On March 16, the New Jersey legislature passed SB 3048, which adds a ballot access restriction for presidential candidates in the general election. Presidential candidates must file copies of their personal income taxes for the proceding five years, or they cannot have their names on the ballot. Also, presidential electors are not permitted to vote for anyone for president who has not filed his or her income tax returns.
Here is a copy of the bill. Most observers expect the bill to be vetoed by Governor Chris Christie. If it becomes law, it will almost surely be challenged in court. The U.S. Supreme Court already ruled in U.S. Term Limits v Thornton that neither states, nor Congress, may add to the U.S. constitutional requirements for eligibility for congress, which include age and residency. The Constitution also has age and residency requirements for president. The argument that the states can add qualifications for president, but not Congress, is not logically consistent nor convincing.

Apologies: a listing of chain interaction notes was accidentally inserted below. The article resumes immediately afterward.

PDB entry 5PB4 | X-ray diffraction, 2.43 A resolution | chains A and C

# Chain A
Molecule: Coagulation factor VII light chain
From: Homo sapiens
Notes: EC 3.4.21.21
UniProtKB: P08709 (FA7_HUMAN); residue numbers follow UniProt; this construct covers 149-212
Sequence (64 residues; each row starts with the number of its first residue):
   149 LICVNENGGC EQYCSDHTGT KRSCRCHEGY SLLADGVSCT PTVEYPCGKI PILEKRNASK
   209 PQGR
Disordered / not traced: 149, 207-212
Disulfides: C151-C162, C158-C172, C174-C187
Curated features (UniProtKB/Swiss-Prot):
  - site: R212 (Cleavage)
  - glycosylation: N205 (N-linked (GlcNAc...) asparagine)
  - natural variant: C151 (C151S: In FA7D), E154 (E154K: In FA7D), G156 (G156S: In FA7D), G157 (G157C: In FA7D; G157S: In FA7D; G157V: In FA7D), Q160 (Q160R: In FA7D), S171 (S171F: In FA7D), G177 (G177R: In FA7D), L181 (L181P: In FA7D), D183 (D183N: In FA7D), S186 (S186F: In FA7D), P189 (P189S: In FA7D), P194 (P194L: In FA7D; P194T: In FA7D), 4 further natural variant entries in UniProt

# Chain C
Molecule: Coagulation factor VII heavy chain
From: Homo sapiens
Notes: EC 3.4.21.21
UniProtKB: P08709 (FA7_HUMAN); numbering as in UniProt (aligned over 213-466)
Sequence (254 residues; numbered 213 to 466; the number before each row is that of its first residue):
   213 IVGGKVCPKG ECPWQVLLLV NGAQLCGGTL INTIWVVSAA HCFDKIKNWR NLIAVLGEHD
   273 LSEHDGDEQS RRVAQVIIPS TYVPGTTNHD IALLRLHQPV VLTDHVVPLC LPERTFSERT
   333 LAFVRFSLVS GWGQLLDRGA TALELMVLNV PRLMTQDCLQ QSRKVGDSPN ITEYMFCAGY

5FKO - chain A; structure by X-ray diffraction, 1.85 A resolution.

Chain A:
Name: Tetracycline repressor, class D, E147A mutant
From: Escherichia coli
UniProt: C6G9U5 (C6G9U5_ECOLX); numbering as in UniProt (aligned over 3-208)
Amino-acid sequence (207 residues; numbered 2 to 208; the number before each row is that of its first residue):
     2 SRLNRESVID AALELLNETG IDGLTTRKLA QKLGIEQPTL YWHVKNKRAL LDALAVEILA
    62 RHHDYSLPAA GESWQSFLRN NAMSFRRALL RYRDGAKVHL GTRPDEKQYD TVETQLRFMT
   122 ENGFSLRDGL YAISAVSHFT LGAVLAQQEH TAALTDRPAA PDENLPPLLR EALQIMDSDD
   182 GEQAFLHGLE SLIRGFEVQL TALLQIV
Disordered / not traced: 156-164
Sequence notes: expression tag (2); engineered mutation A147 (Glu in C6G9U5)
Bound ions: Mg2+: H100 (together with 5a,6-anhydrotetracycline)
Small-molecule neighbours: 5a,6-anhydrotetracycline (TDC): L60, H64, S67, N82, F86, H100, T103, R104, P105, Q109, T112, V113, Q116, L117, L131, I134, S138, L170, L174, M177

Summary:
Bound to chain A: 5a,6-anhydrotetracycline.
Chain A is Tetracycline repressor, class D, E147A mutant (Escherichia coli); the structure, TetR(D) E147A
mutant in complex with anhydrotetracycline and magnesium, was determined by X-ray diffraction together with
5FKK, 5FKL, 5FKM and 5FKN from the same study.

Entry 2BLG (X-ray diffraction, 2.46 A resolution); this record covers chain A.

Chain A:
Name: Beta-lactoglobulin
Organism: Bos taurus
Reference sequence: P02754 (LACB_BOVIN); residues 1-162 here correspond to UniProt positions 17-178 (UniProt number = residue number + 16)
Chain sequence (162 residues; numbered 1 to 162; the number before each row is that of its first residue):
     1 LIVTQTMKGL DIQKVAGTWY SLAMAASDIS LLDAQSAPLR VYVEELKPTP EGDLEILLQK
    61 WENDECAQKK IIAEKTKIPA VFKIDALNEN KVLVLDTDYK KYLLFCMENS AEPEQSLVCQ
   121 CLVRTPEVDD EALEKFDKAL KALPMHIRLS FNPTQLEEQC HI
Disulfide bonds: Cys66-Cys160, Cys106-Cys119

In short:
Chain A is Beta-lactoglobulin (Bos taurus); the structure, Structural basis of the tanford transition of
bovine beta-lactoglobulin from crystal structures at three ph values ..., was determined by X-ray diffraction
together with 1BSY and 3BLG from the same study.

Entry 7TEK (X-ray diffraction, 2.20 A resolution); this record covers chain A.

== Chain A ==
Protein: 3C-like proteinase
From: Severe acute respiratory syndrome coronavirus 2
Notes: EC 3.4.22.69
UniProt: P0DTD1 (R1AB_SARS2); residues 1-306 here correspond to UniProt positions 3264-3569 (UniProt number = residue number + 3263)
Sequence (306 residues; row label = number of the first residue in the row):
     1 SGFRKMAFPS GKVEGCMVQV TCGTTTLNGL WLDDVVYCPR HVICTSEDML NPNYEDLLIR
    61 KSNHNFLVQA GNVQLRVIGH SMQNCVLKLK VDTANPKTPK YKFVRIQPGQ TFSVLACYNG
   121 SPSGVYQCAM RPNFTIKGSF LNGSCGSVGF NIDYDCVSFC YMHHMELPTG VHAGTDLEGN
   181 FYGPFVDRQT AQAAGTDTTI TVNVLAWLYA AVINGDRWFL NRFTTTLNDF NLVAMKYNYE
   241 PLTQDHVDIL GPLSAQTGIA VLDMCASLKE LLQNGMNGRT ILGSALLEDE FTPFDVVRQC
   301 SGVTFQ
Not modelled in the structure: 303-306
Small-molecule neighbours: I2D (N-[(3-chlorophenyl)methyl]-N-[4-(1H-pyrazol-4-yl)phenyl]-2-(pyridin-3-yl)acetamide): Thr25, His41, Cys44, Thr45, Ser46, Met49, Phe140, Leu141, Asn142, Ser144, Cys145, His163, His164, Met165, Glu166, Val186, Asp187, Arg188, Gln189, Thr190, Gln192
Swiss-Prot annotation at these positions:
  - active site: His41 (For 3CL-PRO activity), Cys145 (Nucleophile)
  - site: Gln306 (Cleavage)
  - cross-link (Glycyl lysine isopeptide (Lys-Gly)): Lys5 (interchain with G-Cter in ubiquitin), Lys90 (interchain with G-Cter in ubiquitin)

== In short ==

In 1992 the Texas Supreme Court ruled unanimously that Lyndon LaRouche could not be kept off the Democratic presidential primary just because because he was a felon.
The part of the bill that tells presidential electors whom they can or cannot vote for will stand or fall on the four pending federal lawsuits filed by Democratic presidential electors last year, over whether they had the right to vote for someone other than Hillary Clinton in the electoral college in December.